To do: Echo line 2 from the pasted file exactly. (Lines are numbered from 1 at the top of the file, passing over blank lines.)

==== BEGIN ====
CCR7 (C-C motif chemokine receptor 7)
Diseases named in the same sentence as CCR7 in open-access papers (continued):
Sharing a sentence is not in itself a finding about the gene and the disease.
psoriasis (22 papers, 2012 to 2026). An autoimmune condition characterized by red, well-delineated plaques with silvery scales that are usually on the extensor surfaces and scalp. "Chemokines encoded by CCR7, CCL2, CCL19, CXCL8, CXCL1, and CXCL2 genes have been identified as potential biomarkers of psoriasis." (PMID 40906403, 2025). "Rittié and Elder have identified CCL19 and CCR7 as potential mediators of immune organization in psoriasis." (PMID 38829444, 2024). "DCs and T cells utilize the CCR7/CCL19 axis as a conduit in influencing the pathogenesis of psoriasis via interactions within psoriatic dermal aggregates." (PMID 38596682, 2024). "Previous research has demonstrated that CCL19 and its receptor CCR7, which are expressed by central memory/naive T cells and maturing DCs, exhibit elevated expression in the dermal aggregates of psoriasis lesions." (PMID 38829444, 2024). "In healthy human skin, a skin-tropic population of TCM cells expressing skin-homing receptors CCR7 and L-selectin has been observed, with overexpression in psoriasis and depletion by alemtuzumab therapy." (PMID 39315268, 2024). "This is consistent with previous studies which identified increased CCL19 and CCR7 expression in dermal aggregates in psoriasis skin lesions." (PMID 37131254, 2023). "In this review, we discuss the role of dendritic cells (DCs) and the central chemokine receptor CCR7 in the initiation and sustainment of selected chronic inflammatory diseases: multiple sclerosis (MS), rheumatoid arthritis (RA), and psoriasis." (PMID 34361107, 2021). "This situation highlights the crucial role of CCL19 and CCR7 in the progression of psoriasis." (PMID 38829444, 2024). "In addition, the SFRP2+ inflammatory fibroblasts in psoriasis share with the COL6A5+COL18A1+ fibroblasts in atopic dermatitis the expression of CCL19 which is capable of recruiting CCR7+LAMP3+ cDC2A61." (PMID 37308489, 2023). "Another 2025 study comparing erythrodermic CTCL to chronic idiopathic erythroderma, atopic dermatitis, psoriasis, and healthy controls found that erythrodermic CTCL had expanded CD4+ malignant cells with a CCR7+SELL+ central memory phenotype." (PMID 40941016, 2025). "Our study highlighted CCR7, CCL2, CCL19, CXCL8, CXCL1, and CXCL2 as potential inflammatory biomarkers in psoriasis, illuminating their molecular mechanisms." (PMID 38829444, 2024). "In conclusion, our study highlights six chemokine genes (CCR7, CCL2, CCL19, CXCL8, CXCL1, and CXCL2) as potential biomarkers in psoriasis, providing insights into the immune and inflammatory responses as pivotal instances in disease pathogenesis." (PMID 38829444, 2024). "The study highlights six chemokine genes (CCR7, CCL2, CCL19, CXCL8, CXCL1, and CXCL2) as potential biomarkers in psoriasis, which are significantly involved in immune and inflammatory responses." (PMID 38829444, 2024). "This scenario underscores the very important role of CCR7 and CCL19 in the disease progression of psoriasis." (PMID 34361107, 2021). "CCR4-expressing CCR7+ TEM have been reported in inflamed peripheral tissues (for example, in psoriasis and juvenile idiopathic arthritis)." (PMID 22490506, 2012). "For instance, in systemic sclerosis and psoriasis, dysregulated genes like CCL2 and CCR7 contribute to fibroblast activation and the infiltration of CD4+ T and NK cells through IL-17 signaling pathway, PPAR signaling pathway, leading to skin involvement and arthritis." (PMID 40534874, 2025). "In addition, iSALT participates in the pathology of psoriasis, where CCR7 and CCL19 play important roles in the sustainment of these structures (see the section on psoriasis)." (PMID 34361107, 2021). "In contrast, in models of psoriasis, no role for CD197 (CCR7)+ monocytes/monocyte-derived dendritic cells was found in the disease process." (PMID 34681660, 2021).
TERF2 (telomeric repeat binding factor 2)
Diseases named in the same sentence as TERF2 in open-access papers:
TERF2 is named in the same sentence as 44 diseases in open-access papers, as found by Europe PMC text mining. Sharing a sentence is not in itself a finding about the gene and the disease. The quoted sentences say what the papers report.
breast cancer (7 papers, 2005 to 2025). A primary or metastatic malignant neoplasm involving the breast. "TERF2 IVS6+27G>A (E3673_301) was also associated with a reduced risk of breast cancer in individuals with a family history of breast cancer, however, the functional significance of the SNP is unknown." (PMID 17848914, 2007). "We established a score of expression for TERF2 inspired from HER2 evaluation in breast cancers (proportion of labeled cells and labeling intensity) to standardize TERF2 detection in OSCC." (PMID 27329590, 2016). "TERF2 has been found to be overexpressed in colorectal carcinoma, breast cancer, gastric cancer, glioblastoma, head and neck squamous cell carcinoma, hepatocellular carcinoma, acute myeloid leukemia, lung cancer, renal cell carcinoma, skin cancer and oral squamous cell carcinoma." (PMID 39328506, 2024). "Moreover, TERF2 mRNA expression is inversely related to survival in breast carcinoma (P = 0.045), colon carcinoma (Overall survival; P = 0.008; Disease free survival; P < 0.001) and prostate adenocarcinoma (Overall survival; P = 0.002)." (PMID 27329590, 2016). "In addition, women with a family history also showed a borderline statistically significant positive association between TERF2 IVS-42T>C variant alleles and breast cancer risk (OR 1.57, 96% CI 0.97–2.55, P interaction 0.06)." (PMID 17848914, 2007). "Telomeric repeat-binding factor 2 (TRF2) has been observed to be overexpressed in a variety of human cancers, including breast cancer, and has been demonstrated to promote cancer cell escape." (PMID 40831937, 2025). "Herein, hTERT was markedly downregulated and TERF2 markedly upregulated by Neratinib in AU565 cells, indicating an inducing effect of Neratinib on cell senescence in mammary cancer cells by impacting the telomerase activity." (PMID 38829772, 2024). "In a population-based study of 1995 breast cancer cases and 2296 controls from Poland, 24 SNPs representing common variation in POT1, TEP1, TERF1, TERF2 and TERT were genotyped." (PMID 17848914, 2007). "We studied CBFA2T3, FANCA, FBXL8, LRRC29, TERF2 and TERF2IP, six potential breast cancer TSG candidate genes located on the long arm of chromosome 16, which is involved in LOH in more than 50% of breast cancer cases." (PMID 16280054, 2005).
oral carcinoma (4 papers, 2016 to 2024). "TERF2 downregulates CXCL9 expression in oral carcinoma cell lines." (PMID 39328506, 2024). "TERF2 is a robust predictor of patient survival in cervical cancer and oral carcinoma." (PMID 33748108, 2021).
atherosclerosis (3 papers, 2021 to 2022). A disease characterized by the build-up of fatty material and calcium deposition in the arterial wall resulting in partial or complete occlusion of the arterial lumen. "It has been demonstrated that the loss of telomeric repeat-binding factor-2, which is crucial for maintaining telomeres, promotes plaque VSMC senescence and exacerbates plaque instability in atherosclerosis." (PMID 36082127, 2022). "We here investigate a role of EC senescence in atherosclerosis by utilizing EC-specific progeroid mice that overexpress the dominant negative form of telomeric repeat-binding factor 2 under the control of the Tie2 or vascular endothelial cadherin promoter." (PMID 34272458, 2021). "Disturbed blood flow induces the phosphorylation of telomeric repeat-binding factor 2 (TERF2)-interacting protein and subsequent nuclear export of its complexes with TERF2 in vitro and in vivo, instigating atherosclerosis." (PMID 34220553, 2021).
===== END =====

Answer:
Diseases named in the same sentence as CCR7 in open-access papers (continued):